“The first bomb hit late at night. I had helped out at the canteen that evening. It was especially cold, so we were busier than usual. We cleaned for a few hours before I began to walk the twenty minutes it took me to get home. Halfway there, the train station possessed its usual warm glow from the brightly illuminated signs indicating exits and ticket booths. Exhausted from the long night, I stopped there to eat my left-over stew. I sat down and something passed over my body. It was both a sound and a feeling. A sound with such low frequency that it shattered the bulbs inside the signs. My skull felt like it too was going to shatter. I was almost deafened by the noise. I looked around and saw nothing, but the sound and the feeling pulsed throughout the streets and inside my body. I fainted at this point.
“I opened my eyes and the sky was glowing a murky and sick green. I couldn’t pinpoint the sun, as it shed a dull and hazy light across the roads and buildings. The sound was still there, and the frequency of it made me vomit. It was too hard to move so I lay there watching the sky. It was becoming brighter, a scolding red was consuming the dirty green. Then there was a massive explosion. I had never before, and have never since heard such a sound. The bomb seemed to have struck a few kilometres beyond. I was still too ill and weak to move, and after lying down for hours under the blanket of that sickening noise, I passed out.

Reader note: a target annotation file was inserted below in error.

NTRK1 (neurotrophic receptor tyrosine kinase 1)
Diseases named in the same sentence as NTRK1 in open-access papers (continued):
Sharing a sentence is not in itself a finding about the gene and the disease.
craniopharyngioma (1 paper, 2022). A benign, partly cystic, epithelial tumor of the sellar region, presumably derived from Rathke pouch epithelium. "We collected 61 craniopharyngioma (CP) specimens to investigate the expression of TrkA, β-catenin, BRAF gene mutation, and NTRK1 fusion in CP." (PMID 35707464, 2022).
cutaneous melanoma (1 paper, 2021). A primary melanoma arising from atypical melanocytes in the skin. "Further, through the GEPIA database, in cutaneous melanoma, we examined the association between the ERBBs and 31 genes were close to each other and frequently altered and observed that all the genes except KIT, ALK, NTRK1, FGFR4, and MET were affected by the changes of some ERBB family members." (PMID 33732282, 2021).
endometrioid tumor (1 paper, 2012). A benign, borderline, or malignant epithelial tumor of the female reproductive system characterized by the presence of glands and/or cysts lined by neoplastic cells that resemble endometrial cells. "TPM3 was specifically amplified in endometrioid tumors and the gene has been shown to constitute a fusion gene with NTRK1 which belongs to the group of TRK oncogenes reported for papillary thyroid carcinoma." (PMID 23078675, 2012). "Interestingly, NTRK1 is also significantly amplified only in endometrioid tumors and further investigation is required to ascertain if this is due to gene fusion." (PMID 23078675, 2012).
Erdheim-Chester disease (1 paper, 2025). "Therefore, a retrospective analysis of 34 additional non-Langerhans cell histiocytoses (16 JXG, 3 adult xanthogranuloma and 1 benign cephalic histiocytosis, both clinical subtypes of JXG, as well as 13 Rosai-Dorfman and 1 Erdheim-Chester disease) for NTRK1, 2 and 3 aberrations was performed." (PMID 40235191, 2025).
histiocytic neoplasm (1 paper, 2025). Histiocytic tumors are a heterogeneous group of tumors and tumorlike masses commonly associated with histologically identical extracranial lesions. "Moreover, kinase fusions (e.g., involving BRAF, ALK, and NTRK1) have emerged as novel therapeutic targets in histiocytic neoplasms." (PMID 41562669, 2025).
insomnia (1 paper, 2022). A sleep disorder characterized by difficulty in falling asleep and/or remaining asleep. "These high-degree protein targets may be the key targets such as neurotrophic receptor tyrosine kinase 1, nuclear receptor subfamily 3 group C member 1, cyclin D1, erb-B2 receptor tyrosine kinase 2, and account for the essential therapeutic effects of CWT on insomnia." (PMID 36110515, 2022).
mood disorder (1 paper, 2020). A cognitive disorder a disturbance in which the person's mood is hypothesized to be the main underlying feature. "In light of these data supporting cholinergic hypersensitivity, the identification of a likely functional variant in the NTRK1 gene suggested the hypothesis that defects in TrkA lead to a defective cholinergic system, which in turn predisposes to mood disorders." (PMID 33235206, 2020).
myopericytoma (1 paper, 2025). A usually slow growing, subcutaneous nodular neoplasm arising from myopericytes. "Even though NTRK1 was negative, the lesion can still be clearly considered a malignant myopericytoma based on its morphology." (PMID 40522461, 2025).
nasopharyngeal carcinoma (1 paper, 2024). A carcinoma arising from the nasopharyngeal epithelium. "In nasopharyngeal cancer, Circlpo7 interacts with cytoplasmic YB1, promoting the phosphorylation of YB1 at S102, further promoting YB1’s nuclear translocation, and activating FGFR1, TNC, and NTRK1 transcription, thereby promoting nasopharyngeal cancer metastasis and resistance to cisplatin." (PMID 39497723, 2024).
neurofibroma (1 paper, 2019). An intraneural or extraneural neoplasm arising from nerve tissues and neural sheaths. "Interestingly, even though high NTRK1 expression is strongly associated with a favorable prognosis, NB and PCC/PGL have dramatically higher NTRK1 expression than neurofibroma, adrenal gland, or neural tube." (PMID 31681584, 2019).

“I assume that days had passed when I woke again. The sky had cleared somewhat, but there remained a heavy grey smog. The air tasted bitter. It was the taste of coins and blood. All I could smell was the putrid stench of burning chemicals.  I walked towards my house through a wasteland riddled with desolation. It was an empty battlefield in which the corner store once stood, and where my friends had lived. It was my childhood, my whole life up until that moment, devoid of life and disintegrated before me. The closer I got to my home, the sicker people were. Glass had shattered from every window and car, I walked through a landscape of domestic slaughter. There were dead dogs and cats on the road with blood stains plastered on the fur around their ears. I realised then that Zima would be no different. I saw only one person as I walked home, a man lying on the footpath against a lamp post. He was barely alive. Blood dribbled from his ears and nose as he vomited what looked like thick tar all over his body. I wanted to help him, but even in my adolescence, illness and distress, I knew he was soon to be another corpse amongst the animals. I just wanted to find my mother. My house was the same as the others around it. It stood tall and stable as it always had, but all the windows had been shattered. There was a terrible silence.